Many people have their own opinions on the Russian Domestics. They're certainly not a dog in a fox's body (like National Geographic makes them out to be), but they are genetically tame and don't need to be bottle-raised. That's pretty cool to me. I think it's an experiment well worth supporting, but I just think they need to lower their prices by a few thousand before I feel comfortable recommending them. I am really intrigued by the experiment though, so maybe the high price is good so that they can get more funding.

I've never heard of an Imo Inu before. What's it like? Sounds kind of like a northern breed, or sled dog, but I don't know much about them.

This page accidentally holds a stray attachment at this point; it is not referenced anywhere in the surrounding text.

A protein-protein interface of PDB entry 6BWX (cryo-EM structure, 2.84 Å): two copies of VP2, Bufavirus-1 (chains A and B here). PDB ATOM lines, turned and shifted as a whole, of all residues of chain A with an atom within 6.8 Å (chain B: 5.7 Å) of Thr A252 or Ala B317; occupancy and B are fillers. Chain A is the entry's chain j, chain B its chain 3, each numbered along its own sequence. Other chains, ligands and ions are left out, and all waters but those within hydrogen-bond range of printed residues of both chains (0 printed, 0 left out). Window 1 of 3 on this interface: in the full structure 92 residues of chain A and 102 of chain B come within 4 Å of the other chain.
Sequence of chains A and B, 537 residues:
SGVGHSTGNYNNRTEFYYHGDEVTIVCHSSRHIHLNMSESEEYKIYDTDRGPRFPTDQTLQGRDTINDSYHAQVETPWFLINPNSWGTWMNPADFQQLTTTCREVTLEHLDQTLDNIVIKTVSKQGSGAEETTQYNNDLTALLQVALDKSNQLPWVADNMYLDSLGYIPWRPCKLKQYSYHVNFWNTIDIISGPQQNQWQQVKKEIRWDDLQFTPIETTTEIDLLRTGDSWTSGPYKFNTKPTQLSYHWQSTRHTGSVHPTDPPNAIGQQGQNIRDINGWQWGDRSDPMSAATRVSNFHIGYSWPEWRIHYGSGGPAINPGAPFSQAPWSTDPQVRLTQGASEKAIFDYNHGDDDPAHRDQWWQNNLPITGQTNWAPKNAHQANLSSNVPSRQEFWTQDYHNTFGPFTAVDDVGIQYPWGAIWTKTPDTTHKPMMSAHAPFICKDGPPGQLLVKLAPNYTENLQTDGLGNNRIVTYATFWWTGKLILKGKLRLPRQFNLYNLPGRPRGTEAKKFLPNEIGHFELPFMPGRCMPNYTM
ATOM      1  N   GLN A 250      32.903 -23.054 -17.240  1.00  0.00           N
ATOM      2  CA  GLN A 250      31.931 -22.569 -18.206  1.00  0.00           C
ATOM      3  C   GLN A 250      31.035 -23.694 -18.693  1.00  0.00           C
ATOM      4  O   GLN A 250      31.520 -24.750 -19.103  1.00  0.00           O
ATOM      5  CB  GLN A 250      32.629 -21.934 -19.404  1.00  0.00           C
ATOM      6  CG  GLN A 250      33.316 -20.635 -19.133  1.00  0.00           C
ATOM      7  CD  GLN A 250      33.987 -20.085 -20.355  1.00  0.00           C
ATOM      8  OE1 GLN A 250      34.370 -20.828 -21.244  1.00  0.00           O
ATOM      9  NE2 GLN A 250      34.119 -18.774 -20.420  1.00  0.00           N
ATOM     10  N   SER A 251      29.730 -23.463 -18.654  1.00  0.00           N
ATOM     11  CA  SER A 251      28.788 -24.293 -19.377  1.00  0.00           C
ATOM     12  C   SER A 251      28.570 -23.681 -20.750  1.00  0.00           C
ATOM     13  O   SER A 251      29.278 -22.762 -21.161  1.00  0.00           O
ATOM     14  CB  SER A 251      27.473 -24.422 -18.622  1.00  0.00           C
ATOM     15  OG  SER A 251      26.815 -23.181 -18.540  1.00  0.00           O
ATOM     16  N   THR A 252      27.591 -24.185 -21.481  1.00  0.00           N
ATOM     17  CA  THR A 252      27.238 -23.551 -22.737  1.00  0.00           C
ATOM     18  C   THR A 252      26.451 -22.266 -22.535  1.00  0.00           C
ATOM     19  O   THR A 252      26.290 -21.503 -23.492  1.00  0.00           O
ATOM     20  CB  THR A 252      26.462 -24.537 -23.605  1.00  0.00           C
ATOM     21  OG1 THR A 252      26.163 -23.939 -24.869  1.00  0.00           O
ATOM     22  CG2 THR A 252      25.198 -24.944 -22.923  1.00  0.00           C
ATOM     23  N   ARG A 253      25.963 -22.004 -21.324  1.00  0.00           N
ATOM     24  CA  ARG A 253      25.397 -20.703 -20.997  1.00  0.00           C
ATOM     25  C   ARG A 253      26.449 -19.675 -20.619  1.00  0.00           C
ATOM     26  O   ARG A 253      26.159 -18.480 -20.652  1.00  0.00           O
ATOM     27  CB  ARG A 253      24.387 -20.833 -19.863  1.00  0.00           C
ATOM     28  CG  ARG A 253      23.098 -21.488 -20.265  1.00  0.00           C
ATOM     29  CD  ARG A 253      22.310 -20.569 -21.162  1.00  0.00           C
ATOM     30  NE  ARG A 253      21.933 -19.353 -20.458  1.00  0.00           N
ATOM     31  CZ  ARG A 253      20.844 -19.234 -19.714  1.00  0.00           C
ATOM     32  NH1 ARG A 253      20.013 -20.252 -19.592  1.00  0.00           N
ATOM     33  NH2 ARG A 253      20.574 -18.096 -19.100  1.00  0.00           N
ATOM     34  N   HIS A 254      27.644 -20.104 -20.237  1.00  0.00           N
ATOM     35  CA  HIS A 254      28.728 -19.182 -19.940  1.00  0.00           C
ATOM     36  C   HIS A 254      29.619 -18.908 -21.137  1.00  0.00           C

3 red fox, 4 pectinata iguanas, nile monitor, BW tegu, sailfin dragon, leachie gecko, 6 snakes, 2 salamanders, 3 tarantulas
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Fin Infinite
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Location: Utah

Re: Greetings, all!

Postby Fin Infinite » Tue Jul 29, 2014 12:39 pm

Yeah, I'm talking about the Novosibirsk foxes. I understand full well that foxes - even genetically domesticated ones - are very different from dogs. An Imo Inu is a mix between an American Eskimo [German Spitz] and a Shiba Inu, so you were mostly right about the Northern thing.
Here's a picture of Shiranui. https://drive.google.com/file/d/0BzRc8YjETQDMNHRicTFaN282Rnc/edit?usp=sharing
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Ash
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Re: Greetings, all!

Postby Ash » Tue Jul 29, 2014 2:23 pm

Ah, cute picture. :) I like its little face. Thanks for posting the link so that I could what they look like!